Sita Thomas: a person is stood centre with their arms crossed and smiling at camera

What inspires Sita Thomas?

| Tue 29 Jan 2019

Sita Thomas has only just started her residency in our Creation Space, and has already filled our walls with beautiful, inspiring images. We were curious to find out more, so we had a chat and she answered our questions!

Can you tell us a bit about yourself?

I studied English Literature and Theatre Studies at the University of Warwick and went on to complete my PhD where I examined issues of cultural diversity in the performance of Shakespeare in the UK. I grew up in Pembrokeshire, West Wales, and first moved to London to do a Masters at Royal Central School of Speech and Drama in Movement Directing and Teaching. I’ve been living here since, working in many different aspects of theatre, television and film. For example, I’m a children’s television presenter on Channel 5’s milkshake! which is a dream job and lots of early morning fun!

I’ve worked as a short-form arts documentary filmmaker for the National Theatre and created multiple series of films about Movement Direction and Shakespeare that can be found on the NT YouTube channel. I’ve contributed work as Movement Director/Choreographer for plays at Watford Palace and New Wimbledon Theatre. I’m an Associate Director for Kali theatre who present groundbreaking new theatre by female writers of South Asian descent. Most recently, I’ve been assisting directors including Jude Kelly (Southbank Centre) and Sam Pritchard (Royal Court), learning as much as I can about the craft and applying it to the development of my own directorial practice.

How would you describe the work that you create?

The work I create has a strong connection to both people and place. The first show I directed was a promenade site-specific piece called The Rose and the Bulbul for Kadam Asian Dance & Music. It told the story of a young boy fleeing a war-torn country, who arrived in the UK and met a British South-Asian girl who was seeking friendship. It featured live music and dance, with actors, dancers, musicians and a community chorus who led audiences around beautiful gardens at Stockwood Park, Horniman and Geffrye Museums, and Lauderdale House. It was inspired by Jo Cox who said "We have far more in common than that which divides us".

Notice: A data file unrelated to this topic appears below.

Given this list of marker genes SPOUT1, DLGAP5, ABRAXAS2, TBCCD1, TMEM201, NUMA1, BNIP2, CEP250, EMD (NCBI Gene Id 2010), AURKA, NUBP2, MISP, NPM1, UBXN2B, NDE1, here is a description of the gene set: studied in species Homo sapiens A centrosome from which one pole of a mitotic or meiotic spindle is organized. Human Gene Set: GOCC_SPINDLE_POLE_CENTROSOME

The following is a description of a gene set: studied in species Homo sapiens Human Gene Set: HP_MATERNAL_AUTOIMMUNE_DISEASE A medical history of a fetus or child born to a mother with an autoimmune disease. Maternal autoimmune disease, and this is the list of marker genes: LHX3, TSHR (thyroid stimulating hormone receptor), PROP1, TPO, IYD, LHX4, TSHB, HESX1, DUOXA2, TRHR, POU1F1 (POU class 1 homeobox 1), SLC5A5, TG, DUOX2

I’ve recently been developing a verbatim musical piece with National Theatre Wales called Queer Tales that shares stories of LGBT+ communities in Pembrokeshire. My work thus far has incorporated stylised physicality, music and song, and has shared stories of people connected to specific, often marginalised, communities.

What will you be working on during your residency at artsdepot?

During my residency I’ll be working on a touring children’s show accompanied by storytelling workshops. The piece will tell South Asian stories – such as the story of Rama and Sita - and incorporate Indian music and dance. I’m aiming for the show and workshops to be representative of diverse communities, to inspire children to learn about cultures that are different from their own, and to entertain and engage families in the creative arts.

What elements of the project will you be developing while you’re here?

I’ll be using my time at the artsdepot to research different stories, to develop a script, to work on choreography – I’ll be doing lots of Bollywood dancing – and to devise workshop content, from making animal masks to creating ocean waves!

What’s the most useful thing to have with you in the rehearsal space?

I love to fill blank white rehearsal room walls with photographs, images from research that inspire creativity!

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